by Paul Theroux.
Paul Theroux returns to Africa after ten years away, and travels overland from Cape Town to Angola for what he expects to be his final visit.
The book begins on a bush-hike with the traditionally dressed Ju/’hoansi people of Namibia, purported to be the most ancient tribe on earth. But the hunter-gathering idyll is shattered, when the group get home and change back into their western clothes.
Theroux explores the changes brought on Africa by colonialism – both historical (e.g. German and Dutch), and modern (Chinese). He sees people living in squalor-bound poverty, while their governments cream off billions of oil dollars (t’was ever thus). He discusses – amongst many other issues – the reality (and injustice) of life for so many, and why aid-money isn’t necessarily the answer.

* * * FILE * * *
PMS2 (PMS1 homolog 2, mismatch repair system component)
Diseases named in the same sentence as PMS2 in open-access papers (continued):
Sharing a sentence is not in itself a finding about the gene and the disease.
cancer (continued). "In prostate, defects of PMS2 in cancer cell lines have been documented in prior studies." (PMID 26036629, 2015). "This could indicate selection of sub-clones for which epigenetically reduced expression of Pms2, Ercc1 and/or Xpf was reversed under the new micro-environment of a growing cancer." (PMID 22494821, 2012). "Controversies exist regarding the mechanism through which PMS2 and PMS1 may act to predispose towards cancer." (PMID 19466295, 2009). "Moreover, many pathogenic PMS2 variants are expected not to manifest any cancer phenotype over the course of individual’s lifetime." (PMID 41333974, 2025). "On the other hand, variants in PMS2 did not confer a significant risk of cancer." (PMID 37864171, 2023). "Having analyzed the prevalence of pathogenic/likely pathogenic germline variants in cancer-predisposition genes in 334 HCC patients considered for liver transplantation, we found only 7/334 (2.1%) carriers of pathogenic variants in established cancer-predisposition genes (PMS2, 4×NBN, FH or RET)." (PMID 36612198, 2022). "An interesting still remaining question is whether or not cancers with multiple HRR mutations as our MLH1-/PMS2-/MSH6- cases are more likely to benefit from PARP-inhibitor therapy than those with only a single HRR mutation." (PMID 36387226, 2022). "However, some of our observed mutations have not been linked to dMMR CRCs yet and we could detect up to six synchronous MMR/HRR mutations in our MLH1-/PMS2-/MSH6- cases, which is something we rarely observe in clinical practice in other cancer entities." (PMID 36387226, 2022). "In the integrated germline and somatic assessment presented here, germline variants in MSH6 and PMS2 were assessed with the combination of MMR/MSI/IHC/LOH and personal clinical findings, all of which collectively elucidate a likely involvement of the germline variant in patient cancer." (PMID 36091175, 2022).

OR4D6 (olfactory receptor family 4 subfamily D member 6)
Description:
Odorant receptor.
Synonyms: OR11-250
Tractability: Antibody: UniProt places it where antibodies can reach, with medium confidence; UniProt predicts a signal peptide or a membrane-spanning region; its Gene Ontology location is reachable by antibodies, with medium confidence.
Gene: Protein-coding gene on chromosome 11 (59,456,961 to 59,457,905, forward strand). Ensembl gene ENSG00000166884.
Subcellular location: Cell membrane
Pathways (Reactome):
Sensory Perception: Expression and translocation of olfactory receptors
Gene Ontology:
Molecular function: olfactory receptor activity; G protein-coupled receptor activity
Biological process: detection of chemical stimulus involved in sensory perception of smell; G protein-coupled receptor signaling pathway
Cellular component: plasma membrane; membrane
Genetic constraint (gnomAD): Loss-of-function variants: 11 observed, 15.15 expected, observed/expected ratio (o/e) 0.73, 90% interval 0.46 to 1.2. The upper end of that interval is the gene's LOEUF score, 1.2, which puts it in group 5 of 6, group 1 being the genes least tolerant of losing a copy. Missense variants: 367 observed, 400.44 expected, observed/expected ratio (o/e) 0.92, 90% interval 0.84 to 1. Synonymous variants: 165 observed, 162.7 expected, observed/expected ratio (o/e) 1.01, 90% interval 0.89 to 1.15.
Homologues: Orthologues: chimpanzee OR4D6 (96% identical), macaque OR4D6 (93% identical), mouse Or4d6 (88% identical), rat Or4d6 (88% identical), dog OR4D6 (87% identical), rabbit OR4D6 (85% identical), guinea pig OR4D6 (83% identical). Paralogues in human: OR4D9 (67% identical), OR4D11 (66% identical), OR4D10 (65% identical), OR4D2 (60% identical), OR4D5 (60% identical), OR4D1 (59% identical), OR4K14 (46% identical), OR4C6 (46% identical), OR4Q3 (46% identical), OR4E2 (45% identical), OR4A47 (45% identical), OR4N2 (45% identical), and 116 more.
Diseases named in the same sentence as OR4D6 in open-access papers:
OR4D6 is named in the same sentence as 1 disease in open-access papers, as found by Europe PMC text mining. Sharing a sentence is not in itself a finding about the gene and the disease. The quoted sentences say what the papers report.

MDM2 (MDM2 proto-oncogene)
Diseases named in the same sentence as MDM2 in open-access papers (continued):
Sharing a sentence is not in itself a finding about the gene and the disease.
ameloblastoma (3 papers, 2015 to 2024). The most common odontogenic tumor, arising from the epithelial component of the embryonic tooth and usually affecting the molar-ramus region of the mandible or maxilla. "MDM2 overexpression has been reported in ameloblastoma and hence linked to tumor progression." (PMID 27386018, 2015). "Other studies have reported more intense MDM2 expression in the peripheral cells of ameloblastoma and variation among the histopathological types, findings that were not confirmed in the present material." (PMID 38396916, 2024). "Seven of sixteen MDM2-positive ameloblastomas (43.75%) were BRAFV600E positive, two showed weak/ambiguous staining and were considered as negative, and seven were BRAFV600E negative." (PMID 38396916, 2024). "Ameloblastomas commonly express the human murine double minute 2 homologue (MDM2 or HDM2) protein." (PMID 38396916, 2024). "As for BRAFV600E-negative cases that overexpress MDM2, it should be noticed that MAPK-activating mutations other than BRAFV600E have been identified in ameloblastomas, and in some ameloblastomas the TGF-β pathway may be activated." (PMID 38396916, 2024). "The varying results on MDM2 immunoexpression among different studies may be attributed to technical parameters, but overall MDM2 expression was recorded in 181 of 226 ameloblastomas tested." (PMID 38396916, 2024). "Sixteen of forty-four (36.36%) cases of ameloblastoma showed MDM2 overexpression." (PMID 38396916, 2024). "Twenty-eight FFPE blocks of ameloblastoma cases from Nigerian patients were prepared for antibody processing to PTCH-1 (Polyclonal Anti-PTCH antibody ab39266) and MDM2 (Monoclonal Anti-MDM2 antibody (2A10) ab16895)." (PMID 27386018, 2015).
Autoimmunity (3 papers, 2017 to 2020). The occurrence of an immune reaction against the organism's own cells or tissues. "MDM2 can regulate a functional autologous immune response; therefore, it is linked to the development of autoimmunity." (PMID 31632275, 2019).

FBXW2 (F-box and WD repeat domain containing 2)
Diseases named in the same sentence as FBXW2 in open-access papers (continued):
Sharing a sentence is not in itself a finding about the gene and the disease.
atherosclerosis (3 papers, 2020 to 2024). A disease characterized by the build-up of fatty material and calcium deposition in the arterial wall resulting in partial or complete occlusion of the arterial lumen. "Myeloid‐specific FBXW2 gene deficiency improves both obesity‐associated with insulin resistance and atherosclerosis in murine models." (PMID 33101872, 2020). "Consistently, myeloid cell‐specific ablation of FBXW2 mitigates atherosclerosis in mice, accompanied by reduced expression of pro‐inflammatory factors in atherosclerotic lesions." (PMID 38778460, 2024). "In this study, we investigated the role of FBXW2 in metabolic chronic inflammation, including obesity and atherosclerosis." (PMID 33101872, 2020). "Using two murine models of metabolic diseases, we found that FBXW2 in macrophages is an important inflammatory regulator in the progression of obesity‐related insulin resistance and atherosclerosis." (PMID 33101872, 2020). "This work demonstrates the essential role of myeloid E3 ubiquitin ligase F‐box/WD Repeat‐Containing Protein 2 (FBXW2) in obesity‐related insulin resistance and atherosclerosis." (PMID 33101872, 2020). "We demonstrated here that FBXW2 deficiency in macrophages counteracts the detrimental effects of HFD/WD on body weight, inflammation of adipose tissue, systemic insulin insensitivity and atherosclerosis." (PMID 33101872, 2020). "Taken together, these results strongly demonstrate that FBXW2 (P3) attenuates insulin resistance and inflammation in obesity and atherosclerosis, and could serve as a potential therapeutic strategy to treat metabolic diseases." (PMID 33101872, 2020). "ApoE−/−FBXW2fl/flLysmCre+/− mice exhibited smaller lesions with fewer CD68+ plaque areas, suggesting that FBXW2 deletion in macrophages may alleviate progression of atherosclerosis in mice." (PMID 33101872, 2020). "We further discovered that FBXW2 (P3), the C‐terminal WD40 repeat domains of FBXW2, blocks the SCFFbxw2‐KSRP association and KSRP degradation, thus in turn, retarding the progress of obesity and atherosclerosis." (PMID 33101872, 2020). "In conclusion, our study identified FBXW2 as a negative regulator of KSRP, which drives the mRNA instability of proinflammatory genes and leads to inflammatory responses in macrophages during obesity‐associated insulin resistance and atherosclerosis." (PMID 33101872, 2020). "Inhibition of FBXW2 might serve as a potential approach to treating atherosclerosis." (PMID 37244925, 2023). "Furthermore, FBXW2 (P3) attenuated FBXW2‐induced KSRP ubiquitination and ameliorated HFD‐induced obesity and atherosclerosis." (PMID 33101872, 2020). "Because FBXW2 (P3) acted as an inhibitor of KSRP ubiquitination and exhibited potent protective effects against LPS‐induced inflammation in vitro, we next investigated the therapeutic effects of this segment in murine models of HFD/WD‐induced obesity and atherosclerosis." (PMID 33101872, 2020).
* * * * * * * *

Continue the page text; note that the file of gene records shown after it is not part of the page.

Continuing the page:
Having read Colin Thubron’s In the Shadow of the Silk Road last year, it’s been refreshing to encounter Theroux’s writing. Sure, he was on a farewell journey, but I felt he was making the most of it, absorbing his surroundings and encounters, rather than just passing through.
This is the first Theroux book I’ve read, and it has inspired me to read more.